Monday's Top Upgrades (and Downgrades)
This series, brought to you by Yahoo! Finance, looks at which upgrades and downgrades make sense, and which ones investors should act on. Today, it's steelmakers dominating the headlines, as marquee megabanker Goldman Sachs rethinks its position on the steel industry, issuing three new upgrades, and one downgrade.
The big picture
This morning, Goldman Sachs confirmed that while it agrees with other analysts that there's a condition of "oversupply" on the global steel market, Goldman thinks this risk has now been fully priced into the stocks of the major steelmakers. Now, it's time to look beyond "near-term headwinds" and begin positioning for an eventual turnaround in "this deeply cyclical sector."
"Supply-demand fundamentals for steel are starting to look more appealing," opines Goldman, and according to StreetInsider.com, the analyst thinks flat steel could be the first segment to make a comeback "as some supply has been taken out and demand drivers are firmly in place." Meanwhile, low prices for iron ore will keep steelmakers' costs down, making it easier for them to earn a profit.
So who does Goldman like as a play on this rebound? Take your pick: AK Steel . Bigger producer U.S. Steel . Mini-mill operator Steel Dynamics . All three of these won "buy" endorsements from Goldman today, with the analyst assigning price targets of $6, $30, and $22 to them, respectively.
On the other hand, one "steel company" that Goldman is less enthusiastic about is metals service center Reliance Steel & Aluminum . That one alone got a downgrade today, to "neutral," with an $82 price target. Why?
Can you still rely on Reliance?
On the surface, Goldman's statement that it finds Reliance shares "fully valued" accords with the analyst's decision to downgrade. On the other hand, though, Goldman also said the stock will soon be worth $82, and that's 10% higher than where the stock trades today. Add in a tidy 1.8% dividend yield -- more than any of the other steel stocks named pay, with the exception of Steel Dynamics.
This suggests there's a good 12% profit left in Reliance stock, even after the company has already beaten the market with a 33% gain over the past year. What's more, Goldman's valuation estimate appears to be on the mark.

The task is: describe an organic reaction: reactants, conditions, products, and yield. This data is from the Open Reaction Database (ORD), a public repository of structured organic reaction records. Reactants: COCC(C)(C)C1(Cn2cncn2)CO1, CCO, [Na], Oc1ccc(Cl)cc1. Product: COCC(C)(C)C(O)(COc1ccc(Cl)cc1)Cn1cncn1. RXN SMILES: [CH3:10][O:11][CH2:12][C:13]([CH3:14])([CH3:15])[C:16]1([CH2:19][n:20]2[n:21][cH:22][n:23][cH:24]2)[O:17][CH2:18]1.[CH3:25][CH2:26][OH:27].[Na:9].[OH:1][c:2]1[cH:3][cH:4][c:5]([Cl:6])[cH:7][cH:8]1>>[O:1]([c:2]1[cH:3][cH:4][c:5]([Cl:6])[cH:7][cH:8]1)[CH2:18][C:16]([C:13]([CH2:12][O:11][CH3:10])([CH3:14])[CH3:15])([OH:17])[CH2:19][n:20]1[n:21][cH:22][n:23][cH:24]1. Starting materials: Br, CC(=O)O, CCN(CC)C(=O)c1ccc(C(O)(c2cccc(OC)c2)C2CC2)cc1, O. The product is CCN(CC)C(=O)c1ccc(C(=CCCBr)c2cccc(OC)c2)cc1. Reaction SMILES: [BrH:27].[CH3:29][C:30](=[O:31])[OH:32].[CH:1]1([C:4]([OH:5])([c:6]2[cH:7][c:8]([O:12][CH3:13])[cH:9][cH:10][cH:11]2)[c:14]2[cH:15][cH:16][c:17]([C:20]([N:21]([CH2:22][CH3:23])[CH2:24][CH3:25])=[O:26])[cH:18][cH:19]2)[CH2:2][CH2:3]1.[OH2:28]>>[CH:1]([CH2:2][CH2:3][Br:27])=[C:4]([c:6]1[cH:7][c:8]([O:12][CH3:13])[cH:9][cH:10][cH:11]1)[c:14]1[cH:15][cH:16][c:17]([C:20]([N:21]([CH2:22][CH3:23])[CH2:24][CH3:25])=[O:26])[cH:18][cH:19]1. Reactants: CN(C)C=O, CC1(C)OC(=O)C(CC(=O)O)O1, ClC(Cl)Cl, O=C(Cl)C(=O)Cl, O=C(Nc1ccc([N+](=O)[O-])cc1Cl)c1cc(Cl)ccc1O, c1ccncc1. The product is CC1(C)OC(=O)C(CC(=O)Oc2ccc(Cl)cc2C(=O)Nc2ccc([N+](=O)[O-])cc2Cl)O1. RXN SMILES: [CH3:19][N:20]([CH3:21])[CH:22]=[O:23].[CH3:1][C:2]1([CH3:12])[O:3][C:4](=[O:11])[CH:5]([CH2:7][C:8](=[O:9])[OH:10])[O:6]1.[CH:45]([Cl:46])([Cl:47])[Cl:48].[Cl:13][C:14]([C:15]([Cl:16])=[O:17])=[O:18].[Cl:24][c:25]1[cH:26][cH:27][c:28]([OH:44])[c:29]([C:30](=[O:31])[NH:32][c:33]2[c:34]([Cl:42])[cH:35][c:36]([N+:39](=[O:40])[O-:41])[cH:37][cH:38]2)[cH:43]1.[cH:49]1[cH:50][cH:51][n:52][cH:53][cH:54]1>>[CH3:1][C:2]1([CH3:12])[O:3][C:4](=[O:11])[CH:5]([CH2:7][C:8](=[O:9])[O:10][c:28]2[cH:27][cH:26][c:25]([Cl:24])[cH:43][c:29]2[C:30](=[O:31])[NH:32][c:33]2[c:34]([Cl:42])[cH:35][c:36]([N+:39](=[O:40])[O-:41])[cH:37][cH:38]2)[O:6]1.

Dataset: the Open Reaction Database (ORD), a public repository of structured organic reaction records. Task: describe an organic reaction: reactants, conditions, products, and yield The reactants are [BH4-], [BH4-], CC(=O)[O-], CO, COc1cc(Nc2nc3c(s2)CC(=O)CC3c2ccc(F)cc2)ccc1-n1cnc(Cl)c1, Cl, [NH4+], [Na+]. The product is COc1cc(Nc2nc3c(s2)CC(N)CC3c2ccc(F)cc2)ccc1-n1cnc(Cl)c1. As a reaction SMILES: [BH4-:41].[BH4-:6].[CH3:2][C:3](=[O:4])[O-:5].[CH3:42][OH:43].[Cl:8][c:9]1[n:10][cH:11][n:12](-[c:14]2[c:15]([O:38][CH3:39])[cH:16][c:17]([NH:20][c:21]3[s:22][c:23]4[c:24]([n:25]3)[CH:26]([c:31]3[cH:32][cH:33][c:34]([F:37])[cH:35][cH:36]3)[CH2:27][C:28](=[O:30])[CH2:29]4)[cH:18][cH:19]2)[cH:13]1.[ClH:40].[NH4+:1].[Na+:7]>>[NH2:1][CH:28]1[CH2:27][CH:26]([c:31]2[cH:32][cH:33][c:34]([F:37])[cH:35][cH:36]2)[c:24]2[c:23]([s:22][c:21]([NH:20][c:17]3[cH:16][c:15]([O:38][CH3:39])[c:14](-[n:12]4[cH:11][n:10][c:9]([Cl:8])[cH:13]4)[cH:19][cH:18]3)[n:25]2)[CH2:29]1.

While Reliance shares may look expensive at 17 times earnings, and with a 10% projected growth rate, in fact the company's strong free cash flows (more than $650 million in cash profit generated over the past year) suggest the stock may a whole lot cheaper than it looks. I calculate a price-to-free cash flow ratio of less than 9.0 on the stock -- not bad for a 10% grower with a near-2% dividend yield. Accordingly, I think the stock's more of a bargain than Goldman is giving it credit for.
And how about the rest?
As for the actual steelmakers per se, I'm less sanguine. AK Steel is clearly the worst of the bunch here, with financials showing no profit whatsoever being generated for the past five straight years, and negative free cash flow for the past six. The company's sizable debt load -- more than $1.5 billion net of cash on hand -- and lack of a dividend do little to improve the company's attractiveness.
U.S. Steel looks a little bit better than that. While similarly "unprofitable" over the past half-decade, USX has a better history of generating real cash profit from its operations. Last year, the company produced $412 million in free cash flow, belying its $124 million "GAAP" loss. Over the past 12 months, the cash generation has slowed down a bit, with trailing free cash flow now at only $83 million. Still, that's better than nothing.
Best of the bunch
But honestly, of the three steelmakers receiving upgrades from Goldman today, it's Steel Dynamics that shows the most promise. Here we see free cash flow of $240 million, which is actually 23% more than Steel-D reports as its trailing net income. That means the stock may be cheaper than its 22 P/E ratio suggests.
Analysts see Steel Dynamics growing its profits at close to 25% annually over the next five years. I think that at 17 times free cash flow, the stock's a bargain. Add in the fact that Steel Dynamics boasts the biggest dividend yield of any of the stocks Goldman recommended today, and here, finally, is a Goldman Sachs rating that I agree with.
If you think the steel industry is poised to bounce back, Steel Dynamics is a good stock to look at to play the turnaround.
The article Monday's Top Upgrades (and Downgrades) originally appeared on Fool.com.Fool contributor Rich Smith has no position in any stocks mentioned. The Motley Fool recommends Goldman Sachs and has a disclosure policy.
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